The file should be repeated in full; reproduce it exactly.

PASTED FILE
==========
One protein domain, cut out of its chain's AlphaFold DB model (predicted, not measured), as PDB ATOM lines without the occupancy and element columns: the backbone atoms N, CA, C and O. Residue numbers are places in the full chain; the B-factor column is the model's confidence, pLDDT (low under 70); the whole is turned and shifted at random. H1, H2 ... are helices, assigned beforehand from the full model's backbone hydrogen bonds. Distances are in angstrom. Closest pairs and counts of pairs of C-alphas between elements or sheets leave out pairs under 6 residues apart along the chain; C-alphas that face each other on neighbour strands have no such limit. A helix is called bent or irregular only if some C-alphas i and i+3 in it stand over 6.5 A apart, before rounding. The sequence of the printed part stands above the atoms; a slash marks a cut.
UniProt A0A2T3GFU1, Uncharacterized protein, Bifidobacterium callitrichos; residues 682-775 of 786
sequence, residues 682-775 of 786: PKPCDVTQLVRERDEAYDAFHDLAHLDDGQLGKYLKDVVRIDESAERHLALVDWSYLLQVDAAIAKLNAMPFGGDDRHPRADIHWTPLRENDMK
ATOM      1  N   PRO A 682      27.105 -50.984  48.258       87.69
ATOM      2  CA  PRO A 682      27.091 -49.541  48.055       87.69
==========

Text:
One protein domain, cut out of its chain's AlphaFold DB model (predicted, not measured), as PDB ATOM lines without the occupancy and element columns: the backbone atoms N, CA, C and O. Residue numbers are places in the full chain; the B-factor column is the model's confidence, pLDDT (low under 70); the whole is turned and shifted at random. H1, H2 ... are helices, assigned beforehand from the full model's backbone hydrogen bonds. Distances are in angstrom. Closest pairs and counts of pairs of C-alphas between elements or sheets leave out pairs under 6 residues apart along the chain; C-alphas that face each other on neighbour strands have no such limit. A helix is called bent or irregular only if some C-alphas i and i+3 in it stand over 6.5 A apart, before rounding. The sequence of the printed part stands above the atoms; a slash marks a cut.
UniProt A0A2T3GFU1, Uncharacterized protein, Bifidobacterium callitrichos; residues 682-775 of 786
sequence, residues 682-775 of 786: PKPCDVTQLVRERDEAYDAFHDLAHLDDGQLGKYLKDVVRIDESAERHLALVDWSYLLQVDAAIAKLNAMPFGGDDRHPRADIHWTPLRENDMK
ATOM      1  N   PRO A 682      27.105 -50.984  48.258       87.69
ATOM      2  CA  PRO A 682      27.091 -49.541  48.055       87.69